In cemented hard metals of the WC-Co system, for example, the melting point of cobalt metal is 1495 C. However, the eutectic temperature of the cementing metal of these cemented hard metals is about 1280 C., so that sintering of the compact bodies of the mixture of hard refractory material and metal for cementing generally takes place in a temperature range of 1350 to 1450 C. which is an intermediate temperature between the melting point of the cobalt metal and the eutectic temperature of the cementing metal. In cermets of the TiC-Ni-Mo system, the eutectic temperature of the metallic components for cementing is about 1270 C. and sintering usually takes place at less than 1455 C. which is the melting point of nickel metal.

As mentioned above, when sintered bodies are produced, the sintering temperature is generally lower than the melting point of the cementing metal. In this case, the time required for the cementing metal to melt and for the transformation thereof into a liquid phase to occur at the sintering temperature in the heating process is governed by a change in the composition of the cementing metal due to diffusion in the solid state of the elements of the hard refractory material. Thus, the time required may vary depending on the manner in which the raw material powders are mixed with each other, the state of contact between the raw material powders, and the grain size of the cementing metal.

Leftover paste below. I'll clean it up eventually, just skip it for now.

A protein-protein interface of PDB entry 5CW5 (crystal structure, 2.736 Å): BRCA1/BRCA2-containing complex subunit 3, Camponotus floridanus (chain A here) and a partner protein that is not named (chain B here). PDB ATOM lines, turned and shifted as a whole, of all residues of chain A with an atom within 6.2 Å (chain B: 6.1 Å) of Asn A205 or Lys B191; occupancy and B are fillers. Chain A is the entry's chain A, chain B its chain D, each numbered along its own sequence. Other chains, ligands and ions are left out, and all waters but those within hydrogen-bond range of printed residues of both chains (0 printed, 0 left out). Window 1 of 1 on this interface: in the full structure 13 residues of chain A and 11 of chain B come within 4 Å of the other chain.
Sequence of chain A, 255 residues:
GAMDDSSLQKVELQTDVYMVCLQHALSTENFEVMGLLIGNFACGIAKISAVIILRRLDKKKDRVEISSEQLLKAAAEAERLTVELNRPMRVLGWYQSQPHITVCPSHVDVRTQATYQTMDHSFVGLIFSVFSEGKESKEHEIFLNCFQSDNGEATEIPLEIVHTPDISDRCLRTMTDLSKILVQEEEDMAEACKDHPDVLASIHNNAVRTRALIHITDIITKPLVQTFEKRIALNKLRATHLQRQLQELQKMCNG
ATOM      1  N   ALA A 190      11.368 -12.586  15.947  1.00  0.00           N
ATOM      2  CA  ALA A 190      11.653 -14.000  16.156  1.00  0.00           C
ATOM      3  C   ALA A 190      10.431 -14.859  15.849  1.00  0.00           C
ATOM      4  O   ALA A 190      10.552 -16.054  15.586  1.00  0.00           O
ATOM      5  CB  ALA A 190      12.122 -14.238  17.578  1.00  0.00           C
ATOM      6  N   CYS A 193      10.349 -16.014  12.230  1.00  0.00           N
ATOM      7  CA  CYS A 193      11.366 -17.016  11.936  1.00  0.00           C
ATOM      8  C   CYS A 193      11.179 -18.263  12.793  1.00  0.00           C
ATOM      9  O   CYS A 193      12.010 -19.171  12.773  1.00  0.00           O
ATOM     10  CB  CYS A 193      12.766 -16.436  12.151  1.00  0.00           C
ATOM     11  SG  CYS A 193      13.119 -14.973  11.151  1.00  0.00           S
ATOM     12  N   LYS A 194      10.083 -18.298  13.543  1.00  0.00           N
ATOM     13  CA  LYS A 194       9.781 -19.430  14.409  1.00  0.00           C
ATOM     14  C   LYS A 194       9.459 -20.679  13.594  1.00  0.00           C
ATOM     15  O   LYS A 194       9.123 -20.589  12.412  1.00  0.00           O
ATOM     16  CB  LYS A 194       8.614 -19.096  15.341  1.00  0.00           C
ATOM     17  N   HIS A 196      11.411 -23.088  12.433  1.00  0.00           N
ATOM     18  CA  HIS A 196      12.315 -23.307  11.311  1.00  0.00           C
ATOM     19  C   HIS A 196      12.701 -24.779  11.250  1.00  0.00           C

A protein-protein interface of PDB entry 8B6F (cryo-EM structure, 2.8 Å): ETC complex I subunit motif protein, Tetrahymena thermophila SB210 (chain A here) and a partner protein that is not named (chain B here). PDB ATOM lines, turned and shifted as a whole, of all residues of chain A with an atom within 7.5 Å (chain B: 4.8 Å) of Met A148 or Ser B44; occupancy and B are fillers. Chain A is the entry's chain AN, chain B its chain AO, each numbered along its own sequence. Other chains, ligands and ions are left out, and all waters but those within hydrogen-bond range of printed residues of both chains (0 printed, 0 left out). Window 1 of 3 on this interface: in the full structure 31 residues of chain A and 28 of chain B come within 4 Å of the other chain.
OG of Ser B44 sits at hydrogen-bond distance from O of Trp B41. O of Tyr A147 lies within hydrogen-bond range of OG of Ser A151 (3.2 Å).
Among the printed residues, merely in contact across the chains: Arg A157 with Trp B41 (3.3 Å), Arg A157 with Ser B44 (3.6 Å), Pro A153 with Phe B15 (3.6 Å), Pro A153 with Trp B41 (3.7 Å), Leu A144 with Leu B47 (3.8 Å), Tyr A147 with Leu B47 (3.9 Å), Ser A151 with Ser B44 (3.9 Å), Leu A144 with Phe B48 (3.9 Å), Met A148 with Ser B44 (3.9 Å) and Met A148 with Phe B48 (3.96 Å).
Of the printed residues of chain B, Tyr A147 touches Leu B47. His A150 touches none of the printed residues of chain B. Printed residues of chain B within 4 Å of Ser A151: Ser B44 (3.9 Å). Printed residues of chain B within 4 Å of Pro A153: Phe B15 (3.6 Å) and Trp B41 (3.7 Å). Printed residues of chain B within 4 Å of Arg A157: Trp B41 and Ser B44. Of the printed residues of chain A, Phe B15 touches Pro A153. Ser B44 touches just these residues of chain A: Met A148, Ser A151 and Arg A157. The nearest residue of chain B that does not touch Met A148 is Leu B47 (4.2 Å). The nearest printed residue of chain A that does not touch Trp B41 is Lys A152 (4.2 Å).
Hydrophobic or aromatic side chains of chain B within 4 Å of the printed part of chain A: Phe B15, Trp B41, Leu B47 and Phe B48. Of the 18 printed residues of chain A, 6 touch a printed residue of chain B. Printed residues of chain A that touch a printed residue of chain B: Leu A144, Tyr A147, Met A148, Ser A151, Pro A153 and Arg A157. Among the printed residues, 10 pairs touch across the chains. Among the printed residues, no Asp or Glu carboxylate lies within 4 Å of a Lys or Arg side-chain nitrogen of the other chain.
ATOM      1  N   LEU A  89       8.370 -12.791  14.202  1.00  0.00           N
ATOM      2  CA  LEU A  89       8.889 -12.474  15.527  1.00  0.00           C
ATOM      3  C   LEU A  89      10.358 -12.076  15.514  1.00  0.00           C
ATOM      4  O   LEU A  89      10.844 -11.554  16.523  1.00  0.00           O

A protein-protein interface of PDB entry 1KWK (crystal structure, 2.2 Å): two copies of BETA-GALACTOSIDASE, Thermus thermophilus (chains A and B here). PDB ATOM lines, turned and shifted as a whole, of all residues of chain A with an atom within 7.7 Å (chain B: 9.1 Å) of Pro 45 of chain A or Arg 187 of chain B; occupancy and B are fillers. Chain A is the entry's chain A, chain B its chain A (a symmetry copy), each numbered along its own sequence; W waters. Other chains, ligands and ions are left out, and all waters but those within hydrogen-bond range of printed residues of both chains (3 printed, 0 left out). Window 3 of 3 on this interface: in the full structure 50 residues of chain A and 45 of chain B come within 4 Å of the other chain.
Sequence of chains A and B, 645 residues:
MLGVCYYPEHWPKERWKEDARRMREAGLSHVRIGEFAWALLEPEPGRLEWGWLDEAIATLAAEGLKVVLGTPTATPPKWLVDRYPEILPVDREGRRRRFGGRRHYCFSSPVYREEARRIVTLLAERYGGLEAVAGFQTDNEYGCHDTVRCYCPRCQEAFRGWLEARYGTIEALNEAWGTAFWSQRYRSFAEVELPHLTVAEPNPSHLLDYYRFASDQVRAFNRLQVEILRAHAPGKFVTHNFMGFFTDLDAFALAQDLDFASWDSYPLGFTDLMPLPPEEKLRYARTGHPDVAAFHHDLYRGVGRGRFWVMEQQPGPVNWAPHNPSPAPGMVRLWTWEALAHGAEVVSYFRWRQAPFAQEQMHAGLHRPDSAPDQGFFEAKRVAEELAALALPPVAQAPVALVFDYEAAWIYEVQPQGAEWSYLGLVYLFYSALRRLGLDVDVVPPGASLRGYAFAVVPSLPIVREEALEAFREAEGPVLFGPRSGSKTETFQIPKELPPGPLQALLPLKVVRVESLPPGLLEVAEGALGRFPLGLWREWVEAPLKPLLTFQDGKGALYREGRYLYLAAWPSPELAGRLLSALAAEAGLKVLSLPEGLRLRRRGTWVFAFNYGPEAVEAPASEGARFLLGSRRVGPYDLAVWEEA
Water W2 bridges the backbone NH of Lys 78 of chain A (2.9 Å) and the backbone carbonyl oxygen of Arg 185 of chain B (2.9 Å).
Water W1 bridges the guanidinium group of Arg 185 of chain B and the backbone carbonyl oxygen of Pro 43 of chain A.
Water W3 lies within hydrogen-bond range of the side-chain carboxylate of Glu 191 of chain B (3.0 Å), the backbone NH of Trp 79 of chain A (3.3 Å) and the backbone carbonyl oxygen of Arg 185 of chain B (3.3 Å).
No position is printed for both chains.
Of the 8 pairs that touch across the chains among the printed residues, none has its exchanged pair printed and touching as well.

SUMMARY OF THE INVENTION

An object of the present invention is to solve the aforementioned problems encountered in joining a sintered body of a liquid phase sintered composite material of the prior art by way of brazing to a base metal, by providing a novel dense sintered body of the type described which is formed with a multiplicity of patterned areas consisting of pores, grooves and/or indented patterns on a specific surface thereof. It is also an object of this invention to provide a method for producing such a sintered body.

Another object of the present invention is to provide a novel dense sintered body of a liquid phase sintered composite which is formed with a multiplicity of pores, grooves and or indented patterns on a surface thereof at which the sintered body is joined to a base metal by brazing. It is a further object to provide a method for producing such sintered body, by utilizing the facts that in a liquid phase sintered composite body the melting point of the cementing metal is lowered by the diffusion in the solid state of the elements constituting the hard refractory material, and that the time required for the transformation of the cementing metal into a liquid phase to occur may vary depending on the grain size of the cementing metal.